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The Teachings of Jesus: Taking Personal Responsibility for Your Life

George Grombacher January 24, 2022

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The Teachings of Jesus: Taking Personal Responsibility for Your Life

One of my favorite teachings of Jesus is the parable of the talents


In it, Jesus shares a story meant to illustrate the importance of putting all of your God-given gifts to work, and to take risks. 


Failure to do so results in negative judgment. 


This is something I’ve spent a good amount of time thinking about. Am I putting all of my God-given talents to work? Am I maximizing my potential?


Have you ever thought about or asked yourself those questions? 


There’s an ancient Greek word, Arete, that has no literal English equivalent. The closest would be wisdom, and it’s fundamental meaning is “what I can be, I must be.” 


It’s one of my favorite words and I think it encapsulates what Jesus is trying to teach us. To ensure you’re putting all of your talents to work and you’re working to maximize your potential.


I think our life’s work is to figure out what we were put here to do, and to do it. 


Sounds easy, does hard. 


So how does one do that? 


That’s what I’m going to talk about today. Here’s what we’ll cover:


  • Who is your best-self

  • Who is your current-self

  • Bridging the gap between the two

  • Making it real and sustainable in your life


Let’s get started. 


Who is your best-self?


This isn’t a traditional goal-setting conversation or exercise. I want you to think about the ideal version of you. 


This isn’t the best you’ve ever been, it’s the best possible version of yourself you can imagine. 


When you’re answering these questions, don’t think too hard about them, and don’t judge your answers. Just write down what comes into your mind.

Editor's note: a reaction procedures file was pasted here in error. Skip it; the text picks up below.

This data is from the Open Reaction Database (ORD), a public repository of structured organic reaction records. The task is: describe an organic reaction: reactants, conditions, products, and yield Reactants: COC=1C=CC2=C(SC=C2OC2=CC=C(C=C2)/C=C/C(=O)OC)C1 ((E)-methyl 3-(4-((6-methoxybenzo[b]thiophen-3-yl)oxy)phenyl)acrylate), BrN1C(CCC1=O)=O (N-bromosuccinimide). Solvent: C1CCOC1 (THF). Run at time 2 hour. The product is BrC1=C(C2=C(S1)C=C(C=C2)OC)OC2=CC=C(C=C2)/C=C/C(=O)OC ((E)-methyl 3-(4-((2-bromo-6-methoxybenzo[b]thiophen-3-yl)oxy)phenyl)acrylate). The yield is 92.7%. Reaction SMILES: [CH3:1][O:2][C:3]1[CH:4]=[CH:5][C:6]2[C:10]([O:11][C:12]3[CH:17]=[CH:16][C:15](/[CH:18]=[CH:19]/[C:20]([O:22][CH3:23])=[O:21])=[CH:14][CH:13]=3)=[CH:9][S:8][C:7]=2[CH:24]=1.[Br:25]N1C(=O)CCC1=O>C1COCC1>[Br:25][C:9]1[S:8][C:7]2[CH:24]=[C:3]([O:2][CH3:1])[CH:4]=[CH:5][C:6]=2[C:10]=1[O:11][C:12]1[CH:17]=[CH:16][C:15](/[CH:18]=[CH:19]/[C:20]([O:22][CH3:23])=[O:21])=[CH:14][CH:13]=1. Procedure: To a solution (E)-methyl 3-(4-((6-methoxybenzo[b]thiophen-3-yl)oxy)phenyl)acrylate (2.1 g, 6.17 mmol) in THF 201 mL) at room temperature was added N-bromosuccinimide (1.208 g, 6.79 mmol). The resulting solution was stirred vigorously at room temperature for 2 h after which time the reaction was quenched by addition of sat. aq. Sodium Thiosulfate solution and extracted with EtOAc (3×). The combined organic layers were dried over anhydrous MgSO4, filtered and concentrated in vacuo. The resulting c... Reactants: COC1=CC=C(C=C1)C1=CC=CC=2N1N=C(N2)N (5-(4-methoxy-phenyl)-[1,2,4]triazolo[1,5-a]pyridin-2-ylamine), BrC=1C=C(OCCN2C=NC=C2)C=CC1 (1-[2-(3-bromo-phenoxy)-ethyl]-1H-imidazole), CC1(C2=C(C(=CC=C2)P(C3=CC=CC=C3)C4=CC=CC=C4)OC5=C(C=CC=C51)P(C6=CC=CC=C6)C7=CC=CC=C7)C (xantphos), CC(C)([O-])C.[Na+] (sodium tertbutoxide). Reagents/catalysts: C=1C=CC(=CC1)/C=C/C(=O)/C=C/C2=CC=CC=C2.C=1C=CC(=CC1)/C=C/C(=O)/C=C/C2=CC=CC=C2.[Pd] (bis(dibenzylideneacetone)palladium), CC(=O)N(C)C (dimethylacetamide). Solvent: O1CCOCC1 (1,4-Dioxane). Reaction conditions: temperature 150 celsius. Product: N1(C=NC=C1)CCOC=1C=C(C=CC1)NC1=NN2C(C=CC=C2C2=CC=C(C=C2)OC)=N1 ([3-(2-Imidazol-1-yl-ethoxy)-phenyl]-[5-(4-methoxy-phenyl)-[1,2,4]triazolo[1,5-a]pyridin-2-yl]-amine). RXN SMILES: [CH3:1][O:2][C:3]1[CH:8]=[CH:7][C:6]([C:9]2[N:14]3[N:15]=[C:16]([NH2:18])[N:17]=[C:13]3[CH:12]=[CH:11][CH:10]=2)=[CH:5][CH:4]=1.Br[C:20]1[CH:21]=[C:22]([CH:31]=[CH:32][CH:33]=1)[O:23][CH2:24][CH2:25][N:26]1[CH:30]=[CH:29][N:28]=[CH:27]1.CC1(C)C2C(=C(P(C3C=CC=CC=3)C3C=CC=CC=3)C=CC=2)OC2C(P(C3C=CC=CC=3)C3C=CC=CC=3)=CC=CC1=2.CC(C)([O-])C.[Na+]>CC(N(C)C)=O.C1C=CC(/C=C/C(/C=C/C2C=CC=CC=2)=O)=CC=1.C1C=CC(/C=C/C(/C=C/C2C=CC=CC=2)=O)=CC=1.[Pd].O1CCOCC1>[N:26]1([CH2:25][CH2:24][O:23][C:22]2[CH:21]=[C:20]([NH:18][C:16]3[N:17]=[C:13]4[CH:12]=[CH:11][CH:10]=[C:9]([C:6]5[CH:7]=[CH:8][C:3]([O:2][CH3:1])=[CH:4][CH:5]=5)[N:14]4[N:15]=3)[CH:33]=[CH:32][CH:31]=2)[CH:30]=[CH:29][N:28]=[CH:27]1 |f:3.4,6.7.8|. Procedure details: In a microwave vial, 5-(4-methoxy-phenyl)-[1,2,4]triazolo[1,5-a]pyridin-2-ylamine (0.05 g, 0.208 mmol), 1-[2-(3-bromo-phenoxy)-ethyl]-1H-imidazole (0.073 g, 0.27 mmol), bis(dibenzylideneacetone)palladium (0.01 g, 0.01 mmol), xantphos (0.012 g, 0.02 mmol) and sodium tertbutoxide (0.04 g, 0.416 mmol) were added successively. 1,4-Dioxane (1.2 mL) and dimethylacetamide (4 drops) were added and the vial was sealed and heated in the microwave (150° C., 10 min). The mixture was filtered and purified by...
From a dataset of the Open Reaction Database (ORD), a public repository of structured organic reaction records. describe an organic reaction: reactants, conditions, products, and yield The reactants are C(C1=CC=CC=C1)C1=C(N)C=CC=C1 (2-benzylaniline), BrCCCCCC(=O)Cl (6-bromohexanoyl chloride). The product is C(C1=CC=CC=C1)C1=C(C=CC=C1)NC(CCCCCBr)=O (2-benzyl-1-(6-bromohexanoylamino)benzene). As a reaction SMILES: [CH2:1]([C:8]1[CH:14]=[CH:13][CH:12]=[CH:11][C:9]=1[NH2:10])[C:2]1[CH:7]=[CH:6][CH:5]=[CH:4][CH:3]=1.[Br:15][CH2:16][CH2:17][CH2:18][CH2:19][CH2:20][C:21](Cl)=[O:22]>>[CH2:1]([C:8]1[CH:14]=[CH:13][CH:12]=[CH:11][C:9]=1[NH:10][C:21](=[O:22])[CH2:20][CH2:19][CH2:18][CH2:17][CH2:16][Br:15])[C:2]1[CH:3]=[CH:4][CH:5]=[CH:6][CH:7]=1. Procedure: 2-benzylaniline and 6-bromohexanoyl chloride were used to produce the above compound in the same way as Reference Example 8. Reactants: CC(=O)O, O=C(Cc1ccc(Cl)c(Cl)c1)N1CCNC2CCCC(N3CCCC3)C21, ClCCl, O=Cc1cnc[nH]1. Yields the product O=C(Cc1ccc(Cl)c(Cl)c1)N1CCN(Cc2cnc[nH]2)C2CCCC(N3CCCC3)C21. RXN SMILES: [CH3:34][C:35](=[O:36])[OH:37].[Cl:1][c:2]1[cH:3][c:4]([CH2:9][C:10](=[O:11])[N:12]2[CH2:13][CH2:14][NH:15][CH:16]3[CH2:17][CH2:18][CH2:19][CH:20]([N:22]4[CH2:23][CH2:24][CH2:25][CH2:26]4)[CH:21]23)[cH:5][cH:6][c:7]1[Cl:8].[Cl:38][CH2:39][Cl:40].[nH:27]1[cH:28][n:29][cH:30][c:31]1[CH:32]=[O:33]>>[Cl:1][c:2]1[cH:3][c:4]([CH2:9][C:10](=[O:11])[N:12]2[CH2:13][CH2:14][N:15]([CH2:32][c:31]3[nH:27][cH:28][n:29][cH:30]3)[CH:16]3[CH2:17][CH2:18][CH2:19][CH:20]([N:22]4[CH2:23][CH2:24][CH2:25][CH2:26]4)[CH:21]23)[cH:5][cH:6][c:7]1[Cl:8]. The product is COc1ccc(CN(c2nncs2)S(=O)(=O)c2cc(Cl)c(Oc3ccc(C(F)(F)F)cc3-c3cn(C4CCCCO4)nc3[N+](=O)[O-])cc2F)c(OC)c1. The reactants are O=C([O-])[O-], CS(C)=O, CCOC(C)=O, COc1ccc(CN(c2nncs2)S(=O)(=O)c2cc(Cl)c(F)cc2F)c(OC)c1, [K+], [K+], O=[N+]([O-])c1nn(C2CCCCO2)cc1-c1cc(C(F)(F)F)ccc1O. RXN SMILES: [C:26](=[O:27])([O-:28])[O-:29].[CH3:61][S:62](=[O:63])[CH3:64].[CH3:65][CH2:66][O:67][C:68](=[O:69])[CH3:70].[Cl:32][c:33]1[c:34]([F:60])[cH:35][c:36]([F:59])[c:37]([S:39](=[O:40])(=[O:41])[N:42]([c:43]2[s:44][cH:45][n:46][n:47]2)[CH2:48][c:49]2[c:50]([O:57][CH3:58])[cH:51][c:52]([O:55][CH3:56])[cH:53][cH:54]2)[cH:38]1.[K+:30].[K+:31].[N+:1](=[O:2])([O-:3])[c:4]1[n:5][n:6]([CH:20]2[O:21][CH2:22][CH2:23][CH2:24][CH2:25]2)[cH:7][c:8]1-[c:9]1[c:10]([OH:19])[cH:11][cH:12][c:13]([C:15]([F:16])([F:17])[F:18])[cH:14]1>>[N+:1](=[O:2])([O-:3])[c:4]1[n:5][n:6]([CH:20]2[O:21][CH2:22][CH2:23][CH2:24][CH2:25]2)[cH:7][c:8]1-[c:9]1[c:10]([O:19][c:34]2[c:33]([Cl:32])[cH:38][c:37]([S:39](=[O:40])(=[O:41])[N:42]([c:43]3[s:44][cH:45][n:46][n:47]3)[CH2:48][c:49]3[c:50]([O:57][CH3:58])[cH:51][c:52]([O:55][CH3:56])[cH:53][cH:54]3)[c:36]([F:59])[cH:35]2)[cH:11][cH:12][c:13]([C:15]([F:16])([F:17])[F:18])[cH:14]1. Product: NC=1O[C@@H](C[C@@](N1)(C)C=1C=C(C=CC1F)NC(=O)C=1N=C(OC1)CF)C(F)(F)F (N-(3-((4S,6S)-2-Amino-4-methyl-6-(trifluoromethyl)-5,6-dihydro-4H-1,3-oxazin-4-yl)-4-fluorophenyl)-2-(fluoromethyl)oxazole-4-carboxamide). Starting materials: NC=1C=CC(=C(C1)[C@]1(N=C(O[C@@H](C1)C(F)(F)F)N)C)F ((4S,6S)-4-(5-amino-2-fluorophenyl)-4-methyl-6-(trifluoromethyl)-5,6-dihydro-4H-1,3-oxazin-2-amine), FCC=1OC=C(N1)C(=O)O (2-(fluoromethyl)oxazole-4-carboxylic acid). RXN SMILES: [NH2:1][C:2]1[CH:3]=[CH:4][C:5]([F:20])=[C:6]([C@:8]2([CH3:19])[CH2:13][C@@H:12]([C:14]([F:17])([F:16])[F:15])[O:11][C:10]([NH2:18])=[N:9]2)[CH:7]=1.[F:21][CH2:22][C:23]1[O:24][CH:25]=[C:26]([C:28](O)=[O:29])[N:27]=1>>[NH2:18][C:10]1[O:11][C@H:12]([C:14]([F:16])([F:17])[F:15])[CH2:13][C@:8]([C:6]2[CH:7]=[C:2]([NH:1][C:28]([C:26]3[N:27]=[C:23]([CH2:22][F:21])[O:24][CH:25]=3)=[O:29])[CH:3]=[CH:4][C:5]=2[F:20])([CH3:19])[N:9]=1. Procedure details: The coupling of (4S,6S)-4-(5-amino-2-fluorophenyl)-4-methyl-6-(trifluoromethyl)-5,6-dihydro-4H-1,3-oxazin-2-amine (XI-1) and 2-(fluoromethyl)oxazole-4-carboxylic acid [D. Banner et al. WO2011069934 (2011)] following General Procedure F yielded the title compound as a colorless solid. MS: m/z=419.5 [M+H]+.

Who are you?

How do you feel?

What’s most important to you? 


What do you do?

How do you spend your time?

What do you think about and focus your attention on?


Who do you spend time with?

Where do you live and work?


What does the world think when they look at you? 


Who do you most respect and wish to emulate?

How did they become who they are? 


Now, go back through and spend more time thinking about each one. Think about why you answered the way you did. Think about why you want what you want. 


If you’d like to dig deeper into this, you can access our Values Course at no-cost.


Who is your current-self?


Napoleon Hill, author of Think and Grow Rich, famously said, “Tell me how you use your time and how you spend your money, and I will tell you where and what you will be ten years from now. Time and money are precious resources, and few people striving for success ever believe they possess either one in excess.”


How are you using your time and money? 


Are you putting all of my God-given talents to work? Are you maximizing your potential?


If you’re not, it’s ok. And it’s not my goal or desire to make you feel bad. 


But it is important to recognize where you’re coming up short, and what you can do about it. 


In service of that, I want you to explore your current patterns and habits. 


If the ideal version of yourself we’re to look at the current version of you, what would they say? 


Your patterns and habits have gotten you to where you are, and will keep you there. Far too many of us are simply getting by. We’re stuck in comfortable and familiar loops of waking, eating, drinking, finding pleasure, and then sleeping. 


Let’s break down some of the main parts of your life:


  • What are your recovery and sleep habits? Are you going to bed and waking up at the same time everyday? 


  • What are your nutrition and fitness habits? Are you eating healthy foods that fuel and nourish you? Do you exercise consistently?


  • How strong are your relationships?